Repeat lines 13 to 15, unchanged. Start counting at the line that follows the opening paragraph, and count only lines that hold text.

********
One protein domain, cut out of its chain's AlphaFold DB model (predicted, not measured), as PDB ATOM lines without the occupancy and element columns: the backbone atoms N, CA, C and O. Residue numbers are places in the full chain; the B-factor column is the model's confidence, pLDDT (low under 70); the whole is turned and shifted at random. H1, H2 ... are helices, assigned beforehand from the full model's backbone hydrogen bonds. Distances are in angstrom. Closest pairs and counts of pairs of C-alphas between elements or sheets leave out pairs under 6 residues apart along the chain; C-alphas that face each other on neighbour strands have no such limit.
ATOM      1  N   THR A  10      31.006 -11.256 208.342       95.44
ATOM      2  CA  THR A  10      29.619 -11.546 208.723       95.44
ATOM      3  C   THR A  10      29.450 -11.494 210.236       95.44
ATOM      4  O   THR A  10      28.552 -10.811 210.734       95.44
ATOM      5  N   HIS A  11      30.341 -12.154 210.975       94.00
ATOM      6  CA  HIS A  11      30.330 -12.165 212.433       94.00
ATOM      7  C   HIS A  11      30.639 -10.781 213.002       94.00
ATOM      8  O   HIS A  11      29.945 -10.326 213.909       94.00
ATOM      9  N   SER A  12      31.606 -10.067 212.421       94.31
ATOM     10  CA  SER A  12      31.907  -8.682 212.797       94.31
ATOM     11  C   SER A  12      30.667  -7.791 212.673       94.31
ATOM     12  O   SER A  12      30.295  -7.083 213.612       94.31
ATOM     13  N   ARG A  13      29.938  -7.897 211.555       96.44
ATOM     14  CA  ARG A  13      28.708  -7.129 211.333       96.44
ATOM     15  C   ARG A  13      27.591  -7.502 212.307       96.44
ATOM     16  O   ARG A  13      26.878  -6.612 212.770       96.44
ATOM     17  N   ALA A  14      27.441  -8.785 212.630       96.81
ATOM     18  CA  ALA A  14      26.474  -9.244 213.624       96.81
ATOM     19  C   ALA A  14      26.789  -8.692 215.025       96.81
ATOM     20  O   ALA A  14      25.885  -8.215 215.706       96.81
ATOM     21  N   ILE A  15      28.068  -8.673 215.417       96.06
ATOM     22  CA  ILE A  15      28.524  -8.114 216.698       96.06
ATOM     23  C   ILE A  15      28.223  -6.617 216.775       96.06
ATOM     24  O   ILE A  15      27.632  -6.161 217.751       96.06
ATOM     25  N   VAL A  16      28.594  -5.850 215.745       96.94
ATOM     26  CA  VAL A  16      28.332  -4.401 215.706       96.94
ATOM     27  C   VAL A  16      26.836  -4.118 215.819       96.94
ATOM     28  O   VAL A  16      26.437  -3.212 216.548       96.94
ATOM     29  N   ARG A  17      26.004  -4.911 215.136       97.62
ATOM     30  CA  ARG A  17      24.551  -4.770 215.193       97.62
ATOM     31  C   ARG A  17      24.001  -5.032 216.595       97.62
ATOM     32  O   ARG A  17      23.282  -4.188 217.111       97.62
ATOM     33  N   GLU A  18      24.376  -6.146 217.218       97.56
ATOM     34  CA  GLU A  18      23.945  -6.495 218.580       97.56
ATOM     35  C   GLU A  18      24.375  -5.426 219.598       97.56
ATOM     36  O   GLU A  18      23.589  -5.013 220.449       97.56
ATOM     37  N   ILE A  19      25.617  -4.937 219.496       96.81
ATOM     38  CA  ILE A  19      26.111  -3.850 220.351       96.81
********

ATOM     13  N   ARG A  13      29.938  -7.897 211.555       96.44
ATOM     14  CA  ARG A  13      28.708  -7.129 211.333       96.44
ATOM     15  C   ARG A  13      27.591  -7.502 212.307       96.44